When I look back at all of the choices I have made in my life, choosing to sign up for policy debate in my freshman year of high school stands out as one of my best and most impactful.
In high school, I struggled to find my voice at times—I was plenty loud and was known for speaking my mind, but often those qualities got me into trouble rather than benefitting me. Debate was one place where my passion and voice were encouraged, instead of stifled. For instance, when I was snarky in cross-examination I was being clever. When I made similar comments in class, those comments were unwelcome.
Debate was also a unique place for me to parse out some of the ideas that I had about the world. In debate rounds we discussed contemporary problems and tried to map out solutions. For me, I was most interested in discussing social issues, which led me to majoring in Sociology in college, doing an AmeriCorps program where I worked with urban youth after college, and then heading to law school.
In law school, quite a few of the social issues that I discussed in debate rounds were discussed in my Constitutional Law course. I was able to confidently raise my hand and talk about abortion policy in the United States almost solely because of the knowledge that I gained while running an abortion affirmative case in debate camp. These are not isolated instances. My base of knowledge on many topics—from capitalism to foreign relations—began through my school’s debate program.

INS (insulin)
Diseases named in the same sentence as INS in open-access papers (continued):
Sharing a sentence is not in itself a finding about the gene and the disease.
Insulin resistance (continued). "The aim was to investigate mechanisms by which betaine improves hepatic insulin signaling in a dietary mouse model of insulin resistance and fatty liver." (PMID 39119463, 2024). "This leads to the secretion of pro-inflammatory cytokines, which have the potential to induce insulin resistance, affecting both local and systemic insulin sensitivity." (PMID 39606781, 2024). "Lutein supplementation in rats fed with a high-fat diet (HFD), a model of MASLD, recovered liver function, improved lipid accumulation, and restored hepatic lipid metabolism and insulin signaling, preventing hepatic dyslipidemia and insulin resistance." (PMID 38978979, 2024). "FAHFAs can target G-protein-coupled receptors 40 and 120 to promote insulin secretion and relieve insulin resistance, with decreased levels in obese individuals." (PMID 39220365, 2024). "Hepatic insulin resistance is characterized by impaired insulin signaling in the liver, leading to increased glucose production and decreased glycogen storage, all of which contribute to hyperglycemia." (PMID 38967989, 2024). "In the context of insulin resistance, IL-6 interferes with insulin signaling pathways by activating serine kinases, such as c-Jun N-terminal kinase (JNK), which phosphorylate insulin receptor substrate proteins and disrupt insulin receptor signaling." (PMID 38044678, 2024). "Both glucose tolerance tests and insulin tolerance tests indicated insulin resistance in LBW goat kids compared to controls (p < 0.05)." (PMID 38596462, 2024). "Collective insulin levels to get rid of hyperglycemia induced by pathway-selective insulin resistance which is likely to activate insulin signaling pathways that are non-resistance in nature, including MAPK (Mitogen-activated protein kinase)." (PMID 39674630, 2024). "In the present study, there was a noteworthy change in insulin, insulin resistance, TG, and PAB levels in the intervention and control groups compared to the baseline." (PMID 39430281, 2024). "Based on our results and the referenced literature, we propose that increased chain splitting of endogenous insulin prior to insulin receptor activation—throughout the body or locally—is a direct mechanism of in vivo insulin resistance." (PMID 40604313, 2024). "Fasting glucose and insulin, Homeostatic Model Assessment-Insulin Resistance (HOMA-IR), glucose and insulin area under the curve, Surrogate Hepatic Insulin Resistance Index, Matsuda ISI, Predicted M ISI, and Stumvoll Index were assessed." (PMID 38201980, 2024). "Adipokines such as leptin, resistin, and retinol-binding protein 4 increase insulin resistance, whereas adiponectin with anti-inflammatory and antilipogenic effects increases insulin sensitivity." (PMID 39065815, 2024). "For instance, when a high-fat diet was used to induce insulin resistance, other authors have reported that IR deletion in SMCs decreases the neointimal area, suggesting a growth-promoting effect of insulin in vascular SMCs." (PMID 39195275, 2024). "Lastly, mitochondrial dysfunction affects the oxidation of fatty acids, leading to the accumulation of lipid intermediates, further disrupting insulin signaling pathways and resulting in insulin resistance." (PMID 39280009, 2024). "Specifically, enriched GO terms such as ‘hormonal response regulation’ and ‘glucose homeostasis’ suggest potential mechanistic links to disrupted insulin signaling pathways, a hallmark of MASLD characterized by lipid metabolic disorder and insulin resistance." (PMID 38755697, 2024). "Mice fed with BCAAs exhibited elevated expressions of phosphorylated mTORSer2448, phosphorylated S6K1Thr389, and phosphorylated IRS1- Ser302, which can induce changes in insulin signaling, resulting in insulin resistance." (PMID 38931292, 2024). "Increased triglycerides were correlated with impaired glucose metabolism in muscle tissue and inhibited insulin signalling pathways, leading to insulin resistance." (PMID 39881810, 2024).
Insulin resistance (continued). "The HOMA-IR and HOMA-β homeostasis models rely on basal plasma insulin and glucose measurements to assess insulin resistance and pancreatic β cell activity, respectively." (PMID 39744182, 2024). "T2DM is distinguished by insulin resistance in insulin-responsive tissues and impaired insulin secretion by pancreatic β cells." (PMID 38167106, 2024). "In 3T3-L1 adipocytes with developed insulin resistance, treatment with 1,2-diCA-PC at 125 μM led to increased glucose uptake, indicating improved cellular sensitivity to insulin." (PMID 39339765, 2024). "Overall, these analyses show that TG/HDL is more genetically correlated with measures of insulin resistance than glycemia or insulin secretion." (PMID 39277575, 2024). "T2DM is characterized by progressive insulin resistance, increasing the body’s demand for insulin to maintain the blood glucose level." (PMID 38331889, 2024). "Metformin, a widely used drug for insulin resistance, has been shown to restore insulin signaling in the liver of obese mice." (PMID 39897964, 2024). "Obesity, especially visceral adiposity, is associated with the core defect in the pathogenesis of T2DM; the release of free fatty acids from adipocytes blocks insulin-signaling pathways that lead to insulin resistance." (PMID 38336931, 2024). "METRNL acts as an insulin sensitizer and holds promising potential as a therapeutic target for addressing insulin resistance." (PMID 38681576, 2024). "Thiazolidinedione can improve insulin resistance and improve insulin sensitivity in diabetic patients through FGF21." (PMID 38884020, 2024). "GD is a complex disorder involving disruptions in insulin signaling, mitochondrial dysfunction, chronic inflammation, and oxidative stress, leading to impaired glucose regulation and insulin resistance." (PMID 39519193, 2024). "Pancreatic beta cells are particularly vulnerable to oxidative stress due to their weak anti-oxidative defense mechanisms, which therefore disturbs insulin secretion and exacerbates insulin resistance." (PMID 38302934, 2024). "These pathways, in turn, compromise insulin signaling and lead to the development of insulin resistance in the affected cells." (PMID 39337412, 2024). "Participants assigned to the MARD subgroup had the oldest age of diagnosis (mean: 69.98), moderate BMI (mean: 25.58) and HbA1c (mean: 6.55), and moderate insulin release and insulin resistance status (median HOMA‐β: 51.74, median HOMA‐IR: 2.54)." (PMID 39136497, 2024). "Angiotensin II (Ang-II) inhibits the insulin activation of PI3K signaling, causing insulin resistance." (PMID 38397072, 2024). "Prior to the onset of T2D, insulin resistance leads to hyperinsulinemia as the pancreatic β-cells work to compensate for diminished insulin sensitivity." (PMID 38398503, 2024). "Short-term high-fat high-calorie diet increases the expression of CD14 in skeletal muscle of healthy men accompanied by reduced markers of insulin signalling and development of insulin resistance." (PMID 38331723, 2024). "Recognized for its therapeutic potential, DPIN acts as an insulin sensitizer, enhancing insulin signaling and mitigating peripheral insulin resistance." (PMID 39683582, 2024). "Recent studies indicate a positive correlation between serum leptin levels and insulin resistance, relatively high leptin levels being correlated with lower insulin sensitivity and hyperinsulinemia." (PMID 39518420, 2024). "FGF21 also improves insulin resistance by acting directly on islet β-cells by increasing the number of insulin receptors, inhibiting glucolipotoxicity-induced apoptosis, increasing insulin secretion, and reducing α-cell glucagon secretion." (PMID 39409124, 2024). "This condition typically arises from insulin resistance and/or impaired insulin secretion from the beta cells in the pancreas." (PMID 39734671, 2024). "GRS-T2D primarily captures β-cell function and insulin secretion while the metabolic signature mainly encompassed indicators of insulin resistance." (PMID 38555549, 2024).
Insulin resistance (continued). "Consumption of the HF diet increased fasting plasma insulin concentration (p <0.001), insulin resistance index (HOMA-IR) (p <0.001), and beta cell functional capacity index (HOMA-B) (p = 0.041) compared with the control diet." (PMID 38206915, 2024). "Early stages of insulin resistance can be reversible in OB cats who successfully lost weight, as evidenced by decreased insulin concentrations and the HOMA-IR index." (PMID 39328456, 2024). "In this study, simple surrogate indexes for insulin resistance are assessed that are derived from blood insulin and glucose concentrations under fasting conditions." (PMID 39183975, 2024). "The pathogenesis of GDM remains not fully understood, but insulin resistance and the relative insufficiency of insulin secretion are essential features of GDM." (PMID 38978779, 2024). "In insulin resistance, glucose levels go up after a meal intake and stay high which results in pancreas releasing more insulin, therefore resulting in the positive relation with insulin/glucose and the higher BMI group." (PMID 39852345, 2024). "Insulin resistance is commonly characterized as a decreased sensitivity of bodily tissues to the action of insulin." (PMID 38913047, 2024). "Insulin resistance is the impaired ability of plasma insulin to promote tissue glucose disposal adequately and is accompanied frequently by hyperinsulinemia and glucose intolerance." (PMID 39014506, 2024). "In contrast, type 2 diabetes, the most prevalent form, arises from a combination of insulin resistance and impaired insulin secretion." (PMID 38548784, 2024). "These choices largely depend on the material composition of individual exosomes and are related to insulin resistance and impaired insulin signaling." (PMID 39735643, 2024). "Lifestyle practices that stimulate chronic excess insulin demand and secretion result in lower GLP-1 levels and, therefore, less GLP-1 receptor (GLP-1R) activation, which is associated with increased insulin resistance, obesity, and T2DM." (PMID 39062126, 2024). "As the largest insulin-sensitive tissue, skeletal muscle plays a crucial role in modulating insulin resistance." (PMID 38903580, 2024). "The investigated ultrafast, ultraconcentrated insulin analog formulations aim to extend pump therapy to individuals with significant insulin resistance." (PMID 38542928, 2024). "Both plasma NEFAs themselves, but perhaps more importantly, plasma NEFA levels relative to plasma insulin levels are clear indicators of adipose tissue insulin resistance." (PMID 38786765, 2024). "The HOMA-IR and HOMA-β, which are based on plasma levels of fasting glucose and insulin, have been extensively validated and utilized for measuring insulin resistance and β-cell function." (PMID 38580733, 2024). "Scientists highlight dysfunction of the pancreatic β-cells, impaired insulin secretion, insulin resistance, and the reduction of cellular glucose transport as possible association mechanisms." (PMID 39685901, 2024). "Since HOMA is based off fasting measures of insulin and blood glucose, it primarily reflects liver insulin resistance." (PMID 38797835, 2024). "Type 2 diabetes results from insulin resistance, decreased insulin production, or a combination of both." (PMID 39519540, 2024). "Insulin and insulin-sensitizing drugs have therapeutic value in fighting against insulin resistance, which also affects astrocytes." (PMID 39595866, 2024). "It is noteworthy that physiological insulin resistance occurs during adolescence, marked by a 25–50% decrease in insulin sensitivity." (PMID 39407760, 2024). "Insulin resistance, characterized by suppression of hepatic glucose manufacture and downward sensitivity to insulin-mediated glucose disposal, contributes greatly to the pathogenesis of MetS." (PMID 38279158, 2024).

Without debate my world would have been a lot smaller. Through debate I was able to travel across the country to different tournaments, live at universities for debate camp, and analyze some of society’s most pressing issues. Being from a low-income family, without debate, I would not have had many of these opportunities.
Debate also gave me a community. Two of my best friends in the world were former debate partners of mine. I am living with a former Lane Tech debater this summer, who is another close friend of mine. I went to prom with a debater from another Chicago school who became one of my closest confidants throughout high school. Debate forges lifelong connections among those who do it, and it is incredible to see how I and the other debaters that I have known grow from this shared experience.
This month I graduated with honors from the George Washington University Law School and in August, I will begin a job at the Department of the Interior’s Office of Civil Rights. Debate not only gave me the drive and determination necessary to succeed in law school and in my career, but the support and community to do it as well
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